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Eleni Panagiotarea

October 13th, 2016

The Political Economy of NPLs resolution: Ownership and conditionality

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Estimated reading time: 10 minutes

Eleni Panagiotarea

October 13th, 2016

The Political Economy of NPLs resolution: Ownership and conditionality

0 comments

Estimated reading time: 10 minutes

Greece’s non-performing exposure ratio is the second highest in Europe, largely linked to the unprecedented contraction of domestic economic activity in recent years. Causality is known to go both ways, with persistently high non-performing loans (NPLs) constituting a drag on credit and GDP growth. Theoretically, Greek governments keen to reduce the debt overhang and restore the productive pillars of the economy should have created the conditions for a rapid and effective workout of NPLs. The country’s third bailout programme has provided a road map for reform, with the Institutions bent on facilitating or enforcing ownership. Conditionality, anchored on a ‘reforms for cash’ logic, has reduced perceived or real margins for noncompliance.

In fact, NPLs resolution has remained a work in progress. Weak cyclical conditions tell part of the story. Democratic politics have collided with reform ownership. Electoral and non-electoral pressures, multiple veto points, and private sector resistance have undermined majority-backed rules and regulations. The current fully-liberalised framework has come about under conditions of severe stress – a heavy debt repayment schedule and the country’s dependence on bailout programme funds.

The Institutions have upped their game: outcomes-based conditionality has been central to boost and reinforce political ‘will’. In some cases, ownership has altogether been removed from government hands. Greek recalcitrance and the paradoxes of inaction, procrastination or limited response in the face of a glaringly unsustainable equilibrium cannot be discounted. The strongly directive elements of an externally-dictated process, however, raise questions about the political tradeoffs between prompt implementation, accountability, and the legitimacy of the Institutions’ design.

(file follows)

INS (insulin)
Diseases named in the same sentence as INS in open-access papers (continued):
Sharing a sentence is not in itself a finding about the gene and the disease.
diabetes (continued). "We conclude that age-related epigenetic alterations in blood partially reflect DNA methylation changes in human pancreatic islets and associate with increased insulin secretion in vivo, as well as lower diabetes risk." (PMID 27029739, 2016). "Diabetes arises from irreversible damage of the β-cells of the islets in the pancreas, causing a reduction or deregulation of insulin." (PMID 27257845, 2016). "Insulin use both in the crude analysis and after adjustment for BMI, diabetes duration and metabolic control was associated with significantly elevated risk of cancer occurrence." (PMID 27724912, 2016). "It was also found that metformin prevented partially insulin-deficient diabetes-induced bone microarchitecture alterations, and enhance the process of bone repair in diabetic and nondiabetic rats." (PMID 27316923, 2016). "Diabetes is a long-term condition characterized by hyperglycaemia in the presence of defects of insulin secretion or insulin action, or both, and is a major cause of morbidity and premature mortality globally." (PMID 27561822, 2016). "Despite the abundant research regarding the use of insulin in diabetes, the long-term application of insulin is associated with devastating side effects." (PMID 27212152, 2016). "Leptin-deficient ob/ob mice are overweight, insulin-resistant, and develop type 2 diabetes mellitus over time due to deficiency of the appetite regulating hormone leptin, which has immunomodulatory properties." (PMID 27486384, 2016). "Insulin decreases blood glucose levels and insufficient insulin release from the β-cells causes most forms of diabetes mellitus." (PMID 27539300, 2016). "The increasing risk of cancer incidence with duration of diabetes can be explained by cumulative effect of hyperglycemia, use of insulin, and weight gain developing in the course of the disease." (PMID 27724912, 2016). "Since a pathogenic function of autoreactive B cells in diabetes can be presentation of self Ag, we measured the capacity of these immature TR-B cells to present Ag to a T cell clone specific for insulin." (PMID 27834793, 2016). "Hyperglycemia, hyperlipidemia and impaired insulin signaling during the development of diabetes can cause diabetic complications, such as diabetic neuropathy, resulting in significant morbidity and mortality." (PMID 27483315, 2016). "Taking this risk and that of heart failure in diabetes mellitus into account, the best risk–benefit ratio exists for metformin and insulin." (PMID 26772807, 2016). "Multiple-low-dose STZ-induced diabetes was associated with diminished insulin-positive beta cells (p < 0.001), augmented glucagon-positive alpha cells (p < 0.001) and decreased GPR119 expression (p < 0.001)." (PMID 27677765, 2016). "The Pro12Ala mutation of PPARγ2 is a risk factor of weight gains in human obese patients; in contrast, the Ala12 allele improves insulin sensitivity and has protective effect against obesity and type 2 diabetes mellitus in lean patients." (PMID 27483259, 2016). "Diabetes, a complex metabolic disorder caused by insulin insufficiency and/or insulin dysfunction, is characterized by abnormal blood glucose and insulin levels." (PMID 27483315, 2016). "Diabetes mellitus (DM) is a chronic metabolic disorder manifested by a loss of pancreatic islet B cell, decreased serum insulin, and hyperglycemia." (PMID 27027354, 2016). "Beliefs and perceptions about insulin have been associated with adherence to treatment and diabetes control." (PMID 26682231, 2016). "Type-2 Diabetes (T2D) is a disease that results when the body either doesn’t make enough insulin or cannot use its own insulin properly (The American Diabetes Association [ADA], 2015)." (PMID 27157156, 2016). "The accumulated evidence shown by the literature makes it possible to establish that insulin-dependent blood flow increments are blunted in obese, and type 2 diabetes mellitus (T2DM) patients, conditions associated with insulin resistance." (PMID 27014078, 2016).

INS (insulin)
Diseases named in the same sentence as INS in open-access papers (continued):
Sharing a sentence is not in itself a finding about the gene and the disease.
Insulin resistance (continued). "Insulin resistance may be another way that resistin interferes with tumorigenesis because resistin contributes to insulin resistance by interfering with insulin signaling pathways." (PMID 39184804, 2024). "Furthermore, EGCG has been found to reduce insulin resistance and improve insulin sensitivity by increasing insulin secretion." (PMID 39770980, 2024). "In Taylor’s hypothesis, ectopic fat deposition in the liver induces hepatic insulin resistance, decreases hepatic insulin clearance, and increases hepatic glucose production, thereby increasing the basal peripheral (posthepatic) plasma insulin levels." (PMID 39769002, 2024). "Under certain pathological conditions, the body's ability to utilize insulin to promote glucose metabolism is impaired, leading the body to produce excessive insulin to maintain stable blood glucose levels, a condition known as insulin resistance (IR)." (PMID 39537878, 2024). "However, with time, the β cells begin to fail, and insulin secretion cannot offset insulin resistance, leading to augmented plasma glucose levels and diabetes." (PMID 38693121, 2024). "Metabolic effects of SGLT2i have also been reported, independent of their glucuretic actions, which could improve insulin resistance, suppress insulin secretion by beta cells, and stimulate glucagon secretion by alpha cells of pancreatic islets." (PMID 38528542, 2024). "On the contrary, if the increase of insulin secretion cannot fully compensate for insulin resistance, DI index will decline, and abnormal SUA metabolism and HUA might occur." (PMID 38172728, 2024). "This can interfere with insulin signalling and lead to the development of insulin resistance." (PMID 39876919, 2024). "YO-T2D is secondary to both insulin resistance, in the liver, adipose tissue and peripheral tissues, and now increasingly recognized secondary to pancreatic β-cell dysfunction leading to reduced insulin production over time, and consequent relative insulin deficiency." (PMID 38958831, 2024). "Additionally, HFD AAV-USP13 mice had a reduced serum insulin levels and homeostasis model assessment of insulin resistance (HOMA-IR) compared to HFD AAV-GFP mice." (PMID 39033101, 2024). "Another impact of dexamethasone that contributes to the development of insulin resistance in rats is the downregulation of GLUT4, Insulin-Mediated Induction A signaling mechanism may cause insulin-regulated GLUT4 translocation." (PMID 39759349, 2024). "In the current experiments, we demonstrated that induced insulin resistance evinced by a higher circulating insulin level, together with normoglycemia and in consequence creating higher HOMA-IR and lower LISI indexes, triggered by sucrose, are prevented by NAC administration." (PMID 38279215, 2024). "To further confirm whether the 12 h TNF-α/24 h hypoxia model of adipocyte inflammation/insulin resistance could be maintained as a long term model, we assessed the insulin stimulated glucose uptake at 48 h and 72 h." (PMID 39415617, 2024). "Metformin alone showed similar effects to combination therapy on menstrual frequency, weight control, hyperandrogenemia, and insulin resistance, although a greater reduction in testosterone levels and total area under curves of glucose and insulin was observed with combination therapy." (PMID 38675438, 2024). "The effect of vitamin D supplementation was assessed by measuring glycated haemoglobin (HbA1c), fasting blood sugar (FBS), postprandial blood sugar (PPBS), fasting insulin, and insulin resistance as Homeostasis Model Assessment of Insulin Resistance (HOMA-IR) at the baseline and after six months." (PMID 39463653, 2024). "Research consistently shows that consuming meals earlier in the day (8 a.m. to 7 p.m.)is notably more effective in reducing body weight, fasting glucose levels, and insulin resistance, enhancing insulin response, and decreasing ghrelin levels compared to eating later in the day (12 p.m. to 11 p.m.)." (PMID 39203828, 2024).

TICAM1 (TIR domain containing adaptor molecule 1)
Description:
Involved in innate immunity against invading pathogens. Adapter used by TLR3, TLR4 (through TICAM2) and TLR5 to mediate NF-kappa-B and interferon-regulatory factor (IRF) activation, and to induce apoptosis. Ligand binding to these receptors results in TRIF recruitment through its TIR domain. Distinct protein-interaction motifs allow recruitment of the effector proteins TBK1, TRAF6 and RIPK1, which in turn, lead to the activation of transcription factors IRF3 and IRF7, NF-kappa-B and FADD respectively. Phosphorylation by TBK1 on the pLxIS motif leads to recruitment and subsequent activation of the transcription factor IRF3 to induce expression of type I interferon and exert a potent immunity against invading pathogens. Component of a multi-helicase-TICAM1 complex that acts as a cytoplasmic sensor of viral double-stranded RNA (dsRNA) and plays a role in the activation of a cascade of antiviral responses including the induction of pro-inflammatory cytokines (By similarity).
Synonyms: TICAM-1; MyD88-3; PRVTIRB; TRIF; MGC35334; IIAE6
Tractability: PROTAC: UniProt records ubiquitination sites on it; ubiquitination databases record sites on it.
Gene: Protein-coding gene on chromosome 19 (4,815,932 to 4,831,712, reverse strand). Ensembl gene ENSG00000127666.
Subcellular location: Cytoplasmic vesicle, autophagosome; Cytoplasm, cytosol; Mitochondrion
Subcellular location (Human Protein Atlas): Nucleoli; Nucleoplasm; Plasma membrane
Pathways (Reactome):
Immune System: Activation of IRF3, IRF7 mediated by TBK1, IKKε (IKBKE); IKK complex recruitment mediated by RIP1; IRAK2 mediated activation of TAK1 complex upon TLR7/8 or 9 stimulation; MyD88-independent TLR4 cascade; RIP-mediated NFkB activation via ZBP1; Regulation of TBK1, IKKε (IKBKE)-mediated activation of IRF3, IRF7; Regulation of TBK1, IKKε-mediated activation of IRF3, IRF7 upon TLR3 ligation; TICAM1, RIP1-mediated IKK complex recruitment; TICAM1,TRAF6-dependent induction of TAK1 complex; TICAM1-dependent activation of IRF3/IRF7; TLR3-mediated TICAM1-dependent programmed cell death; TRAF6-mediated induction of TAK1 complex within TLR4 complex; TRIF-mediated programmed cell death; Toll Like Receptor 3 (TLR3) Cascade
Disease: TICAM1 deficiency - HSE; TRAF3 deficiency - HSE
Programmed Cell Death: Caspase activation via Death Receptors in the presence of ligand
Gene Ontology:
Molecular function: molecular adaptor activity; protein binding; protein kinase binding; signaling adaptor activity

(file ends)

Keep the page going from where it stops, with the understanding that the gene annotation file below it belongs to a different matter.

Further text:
To enhance the framework’s credibility, scope, and effectiveness, the main stakeholders, regulators, elected politicians, bankers, and investors, will have to flesh it out and create the right incentives for engagement. After six years of seeking to build ‘ownership’, the Institutions have yet to link capacity with the broader institutional context, including the integrity of the legal and judicial process, the independence of regulatory agencies, and the transparency of business-government relations. They have also yet to own up to their role in the self-reinforcing negative loop of recession, deterioration of credit quality, NPLs creation.

 

Note: This article gives the views of the author, not the position of Greece@LSE, the Hellenic Observatory or the London School of Economics.

 

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About the author

Eleni Panagiotarea

Dr Eleni Panagiotarea is Research Fellow at the Hellenic Foundation for European and Foreign Policy (ELIAMEP). She headed a research seminar on the topic of non-performing loans in Greece on Tuesday, 4 October 2016 at the Hellenic Observatory. For more details and to listen to the podcast from the event, please visit the event page.

Posted In: Crisis | Economy

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